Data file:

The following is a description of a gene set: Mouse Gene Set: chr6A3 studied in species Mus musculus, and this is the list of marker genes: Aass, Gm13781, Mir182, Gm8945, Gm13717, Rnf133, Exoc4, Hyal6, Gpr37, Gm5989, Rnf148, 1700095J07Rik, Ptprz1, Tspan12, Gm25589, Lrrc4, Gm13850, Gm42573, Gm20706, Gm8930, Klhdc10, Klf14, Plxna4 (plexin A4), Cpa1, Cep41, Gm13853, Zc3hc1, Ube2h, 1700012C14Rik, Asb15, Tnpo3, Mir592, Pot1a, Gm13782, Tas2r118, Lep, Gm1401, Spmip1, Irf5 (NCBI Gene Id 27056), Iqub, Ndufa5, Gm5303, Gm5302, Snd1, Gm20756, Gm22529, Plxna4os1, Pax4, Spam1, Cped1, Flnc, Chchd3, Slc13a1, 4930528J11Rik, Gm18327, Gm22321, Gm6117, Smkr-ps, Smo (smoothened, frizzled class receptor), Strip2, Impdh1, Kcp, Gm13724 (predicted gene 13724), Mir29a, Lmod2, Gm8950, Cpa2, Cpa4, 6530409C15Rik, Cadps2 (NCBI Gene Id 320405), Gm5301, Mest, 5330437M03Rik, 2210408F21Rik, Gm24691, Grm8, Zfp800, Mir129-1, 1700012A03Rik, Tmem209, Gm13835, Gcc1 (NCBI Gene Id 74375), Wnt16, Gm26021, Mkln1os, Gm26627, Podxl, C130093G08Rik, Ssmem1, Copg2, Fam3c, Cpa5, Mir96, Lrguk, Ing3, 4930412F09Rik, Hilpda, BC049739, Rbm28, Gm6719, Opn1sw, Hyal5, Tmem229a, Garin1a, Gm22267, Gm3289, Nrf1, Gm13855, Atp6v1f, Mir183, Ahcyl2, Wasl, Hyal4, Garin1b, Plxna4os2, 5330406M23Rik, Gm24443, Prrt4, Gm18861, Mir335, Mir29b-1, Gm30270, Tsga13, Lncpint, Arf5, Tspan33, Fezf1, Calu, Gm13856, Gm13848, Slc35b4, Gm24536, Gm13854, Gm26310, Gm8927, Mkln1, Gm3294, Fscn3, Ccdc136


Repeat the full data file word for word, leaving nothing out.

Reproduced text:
The following is a description of a gene set: Mouse Gene Set: chr6A3 studied in species Mus musculus, and this is the list of marker genes: Aass, Gm13781, Mir182, Gm8945, Gm13717, Rnf133, Exoc4, Hyal6, Gpr37, Gm5989, Rnf148, 1700095J07Rik, Ptprz1, Tspan12, Gm25589, Lrrc4, Gm13850, Gm42573, Gm20706, Gm8930, Klhdc10, Klf14, Plxna4 (plexin A4), Cpa1, Cep41, Gm13853, Zc3hc1, Ube2h, 1700012C14Rik, Asb15, Tnpo3, Mir592, Pot1a, Gm13782, Tas2r118, Lep, Gm1401, Spmip1, Irf5 (NCBI Gene Id 27056), Iqub, Ndufa5, Gm5303, Gm5302, Snd1, Gm20756, Gm22529, Plxna4os1, Pax4, Spam1, Cped1, Flnc, Chchd3, Slc13a1, 4930528J11Rik, Gm18327, Gm22321, Gm6117, Smkr-ps, Smo (smoothened, frizzled class receptor), Strip2, Impdh1, Kcp, Gm13724 (predicted gene 13724), Mir29a, Lmod2, Gm8950, Cpa2, Cpa4, 6530409C15Rik, Cadps2 (NCBI Gene Id 320405), Gm5301, Mest, 5330437M03Rik, 2210408F21Rik, Gm24691, Grm8, Zfp800, Mir129-1, 1700012A03Rik, Tmem209, Gm13835, Gcc1 (NCBI Gene Id 74375), Wnt16, Gm26021, Mkln1os, Gm26627, Podxl, C130093G08Rik, Ssmem1, Copg2, Fam3c, Cpa5, Mir96, Lrguk, Ing3, 4930412F09Rik, Hilpda, BC049739, Rbm28, Gm6719, Opn1sw, Hyal5, Tmem229a, Garin1a, Gm22267, Gm3289, Nrf1, Gm13855, Atp6v1f, Mir183, Ahcyl2, Wasl, Hyal4, Garin1b, Plxna4os2, 5330406M23Rik, Gm24443, Prrt4, Gm18861, Mir335, Mir29b-1, Gm30270, Tsga13, Lncpint, Arf5, Tspan33, Fezf1, Calu, Gm13856, Gm13848, Slc35b4, Gm24536, Gm13854, Gm26310, Gm8927, Mkln1, Gm3294, Fscn3, Ccdc136